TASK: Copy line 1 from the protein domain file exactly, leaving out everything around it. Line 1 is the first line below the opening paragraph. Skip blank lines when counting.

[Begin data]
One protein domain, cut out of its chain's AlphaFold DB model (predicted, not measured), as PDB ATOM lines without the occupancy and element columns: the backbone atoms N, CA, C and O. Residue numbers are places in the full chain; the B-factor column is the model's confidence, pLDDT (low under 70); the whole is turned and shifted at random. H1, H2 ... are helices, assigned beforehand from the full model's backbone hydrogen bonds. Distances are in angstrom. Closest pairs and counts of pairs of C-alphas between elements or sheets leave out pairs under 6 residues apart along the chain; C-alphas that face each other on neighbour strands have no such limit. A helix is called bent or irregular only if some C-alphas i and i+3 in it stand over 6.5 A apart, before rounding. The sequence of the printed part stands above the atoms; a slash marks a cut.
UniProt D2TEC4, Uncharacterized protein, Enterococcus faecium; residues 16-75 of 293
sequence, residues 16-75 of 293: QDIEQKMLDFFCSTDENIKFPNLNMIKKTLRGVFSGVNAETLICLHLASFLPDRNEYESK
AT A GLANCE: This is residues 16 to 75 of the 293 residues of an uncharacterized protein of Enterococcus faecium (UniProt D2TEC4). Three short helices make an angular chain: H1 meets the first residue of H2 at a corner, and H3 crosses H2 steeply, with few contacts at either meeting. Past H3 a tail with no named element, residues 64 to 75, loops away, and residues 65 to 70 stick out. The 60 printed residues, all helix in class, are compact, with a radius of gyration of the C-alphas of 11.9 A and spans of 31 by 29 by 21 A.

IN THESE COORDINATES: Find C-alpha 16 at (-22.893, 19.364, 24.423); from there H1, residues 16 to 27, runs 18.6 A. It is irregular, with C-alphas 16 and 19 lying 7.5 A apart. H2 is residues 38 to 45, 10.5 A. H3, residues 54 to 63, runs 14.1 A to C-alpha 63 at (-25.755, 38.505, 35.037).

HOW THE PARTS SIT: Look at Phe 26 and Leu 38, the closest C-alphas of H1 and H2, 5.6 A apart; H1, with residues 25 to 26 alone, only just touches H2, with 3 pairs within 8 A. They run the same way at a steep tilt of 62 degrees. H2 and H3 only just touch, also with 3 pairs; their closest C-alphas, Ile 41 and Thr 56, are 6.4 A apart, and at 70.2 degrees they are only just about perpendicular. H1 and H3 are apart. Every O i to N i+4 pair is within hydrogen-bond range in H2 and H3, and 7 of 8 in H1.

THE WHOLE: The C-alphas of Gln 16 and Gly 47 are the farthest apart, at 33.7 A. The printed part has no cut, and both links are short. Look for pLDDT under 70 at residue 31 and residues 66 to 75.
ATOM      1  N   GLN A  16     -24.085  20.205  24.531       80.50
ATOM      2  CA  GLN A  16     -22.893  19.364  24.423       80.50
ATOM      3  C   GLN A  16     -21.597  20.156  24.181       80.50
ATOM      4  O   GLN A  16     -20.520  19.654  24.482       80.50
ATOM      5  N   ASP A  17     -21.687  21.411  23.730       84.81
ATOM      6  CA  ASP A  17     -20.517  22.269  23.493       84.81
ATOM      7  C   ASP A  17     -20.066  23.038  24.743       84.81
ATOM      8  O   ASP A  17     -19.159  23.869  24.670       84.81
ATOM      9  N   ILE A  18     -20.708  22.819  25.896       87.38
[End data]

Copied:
UniProt D2TEC4, Uncharacterized protein, Enterococcus faecium; residues 16-75 of 293